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was a seasonal study while we attempted the equivalent of compressing the seasons by sampling across a rapidly receding ice edge The predominance of diatoms in the diet of M gerlachei has been r eported previously In fact, an investigation in the western Weddell Sea in autumn (Hopkins and Torres, 1989) placed M ger/achei in a feeding guild characterized by 97% of the diet being comprised of phytoplankton The results presented here certainly don't contradict that assignment. It should be noted, however, the type of diet analysis used in the present study did not detect small non-thecate diet items This may be especially important in the case of M ger/achei as Atkinson ( 1995) and Atkinson et a/. ( 1996 ) suggested such motile organisms are important in the diet of this species Cal anus propinquus resembles M ger/achei in that a portion of the population remains in surface waters and stays trophically active in winter (Bathrnann, 1993; Hopkins eta/., 1993; Spiridonov and Kosobokova, 1997). However, there were some differences in the present data to suggest that the seasonal surge in primary productivity was more important to C. propinquus than M ger/ach e i. First, stations in the open water had a higher abundance of C. propinquus than stations within the ice or MIZ. The copepodite stage data indicated this was due to the addition of younger individuals to the population Second, the life stage percentages showed some differences For example, while the percentage of adults of M ger/achei varied little, that of C. propinquus dropped dramatically. Within the ice adult C. propinquus made up 46% of the samples but the percentage dropped to 3% at the MIZ and remained low at open water stations Data from Atkinson and Shreeve (1996) showed adults were never abundan t and early 2 6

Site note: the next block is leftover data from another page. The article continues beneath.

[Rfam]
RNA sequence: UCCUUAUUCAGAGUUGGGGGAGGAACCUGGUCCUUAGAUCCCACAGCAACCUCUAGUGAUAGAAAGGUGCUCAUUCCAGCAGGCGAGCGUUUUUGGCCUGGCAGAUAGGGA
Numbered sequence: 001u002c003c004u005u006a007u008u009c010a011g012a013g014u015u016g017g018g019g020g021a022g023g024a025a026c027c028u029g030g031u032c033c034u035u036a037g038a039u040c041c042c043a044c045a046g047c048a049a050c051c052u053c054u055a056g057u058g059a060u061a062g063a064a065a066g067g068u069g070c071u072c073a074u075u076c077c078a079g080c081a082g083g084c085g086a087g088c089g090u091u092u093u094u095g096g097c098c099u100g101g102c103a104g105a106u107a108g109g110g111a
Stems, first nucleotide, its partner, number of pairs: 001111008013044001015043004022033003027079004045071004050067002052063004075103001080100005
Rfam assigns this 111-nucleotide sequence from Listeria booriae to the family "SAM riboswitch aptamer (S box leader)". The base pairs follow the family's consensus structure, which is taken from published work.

PAGE 35